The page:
(a)any allowable losses falling to be carried forward to that year from a previous year for the purposes of section 2(2) of the [1992 c. 12.] Taxation of Chargeable Gains Act 1992;

(b)section 3(1) of that Act (the annual exempt amount); and

(c)any relief against capital gains tax under section 72 of the [1991 c. 31.] Finance Act 1991 (deduction of trading losses).

(6)In section 105(2) of the Taxes Act 1988 (deductions allowed against post-cessation receipts: exclusion of amounts allowed elsewhere), after “any other provision of the Tax Acts” insert “or by virtue of section 90(4) of the Finance Act 1995”.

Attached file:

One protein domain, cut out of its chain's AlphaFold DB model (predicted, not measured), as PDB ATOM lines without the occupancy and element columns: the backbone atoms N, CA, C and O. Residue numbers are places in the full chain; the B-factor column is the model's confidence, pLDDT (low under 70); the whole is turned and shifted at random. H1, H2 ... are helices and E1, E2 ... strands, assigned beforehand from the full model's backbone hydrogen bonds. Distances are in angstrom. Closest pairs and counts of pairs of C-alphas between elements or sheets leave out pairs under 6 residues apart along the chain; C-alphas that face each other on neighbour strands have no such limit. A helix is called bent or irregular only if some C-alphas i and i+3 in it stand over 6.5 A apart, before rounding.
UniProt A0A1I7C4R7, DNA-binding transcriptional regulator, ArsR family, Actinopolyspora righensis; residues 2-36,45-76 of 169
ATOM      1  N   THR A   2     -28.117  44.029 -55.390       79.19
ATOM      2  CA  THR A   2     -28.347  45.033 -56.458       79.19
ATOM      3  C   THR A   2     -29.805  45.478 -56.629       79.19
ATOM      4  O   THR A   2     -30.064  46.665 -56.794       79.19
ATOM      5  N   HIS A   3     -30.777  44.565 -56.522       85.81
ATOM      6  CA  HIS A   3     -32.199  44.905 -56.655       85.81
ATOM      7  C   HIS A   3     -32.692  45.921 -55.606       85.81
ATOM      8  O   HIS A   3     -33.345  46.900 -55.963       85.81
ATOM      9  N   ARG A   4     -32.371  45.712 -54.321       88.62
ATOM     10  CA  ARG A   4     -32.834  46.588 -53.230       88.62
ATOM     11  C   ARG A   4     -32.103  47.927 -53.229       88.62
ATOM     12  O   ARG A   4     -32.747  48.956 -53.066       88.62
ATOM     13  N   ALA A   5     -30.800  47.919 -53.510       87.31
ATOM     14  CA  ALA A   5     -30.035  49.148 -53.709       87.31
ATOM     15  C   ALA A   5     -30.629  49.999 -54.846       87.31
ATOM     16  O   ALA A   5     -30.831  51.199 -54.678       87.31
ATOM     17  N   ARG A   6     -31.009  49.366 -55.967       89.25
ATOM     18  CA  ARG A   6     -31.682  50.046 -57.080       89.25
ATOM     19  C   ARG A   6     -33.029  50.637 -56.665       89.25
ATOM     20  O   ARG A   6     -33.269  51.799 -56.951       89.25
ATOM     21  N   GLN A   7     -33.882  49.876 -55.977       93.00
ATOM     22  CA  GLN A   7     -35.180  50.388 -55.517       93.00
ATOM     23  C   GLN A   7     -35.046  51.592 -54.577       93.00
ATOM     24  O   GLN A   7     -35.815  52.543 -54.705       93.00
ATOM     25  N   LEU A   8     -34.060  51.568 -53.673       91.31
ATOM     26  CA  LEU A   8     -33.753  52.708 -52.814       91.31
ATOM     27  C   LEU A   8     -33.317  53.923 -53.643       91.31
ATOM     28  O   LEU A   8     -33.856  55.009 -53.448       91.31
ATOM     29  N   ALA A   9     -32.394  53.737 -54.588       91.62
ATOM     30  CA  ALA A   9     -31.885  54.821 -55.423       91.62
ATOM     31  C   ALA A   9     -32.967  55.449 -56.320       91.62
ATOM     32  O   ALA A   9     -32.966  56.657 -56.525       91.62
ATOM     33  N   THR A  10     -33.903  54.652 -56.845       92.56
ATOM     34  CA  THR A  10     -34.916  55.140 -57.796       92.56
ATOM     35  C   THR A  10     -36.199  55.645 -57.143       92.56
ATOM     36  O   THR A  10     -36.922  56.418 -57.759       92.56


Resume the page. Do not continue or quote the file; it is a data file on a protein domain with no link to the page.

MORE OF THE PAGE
(7)This section has effect in relation to payments made or treated as made (see subsection (4) of section 109A of the Taxes Act 1988 inserted by subsection (1) above) on or after 29th November 1994.

91Employee liabilities and indemnity insurance

(1)After section 201 of the Taxes Act 1988 there shall be inserted the following section—

201AAEmployee liabilities and indemnity insurance

(1)Subject to the provisions of this section, the following may be deducted from the emoluments of any office or employment to be assessed to tax, if defrayed out of those emoluments, that is to say—

(a)any amount paid in or towards the discharge of a qualifying liability of the person who is the holder of the office or employment;

(b)costs or expenses incurred in connection with any claim that that person is subject to such a liability or with any proceedings relating to or arising out of such a claim; and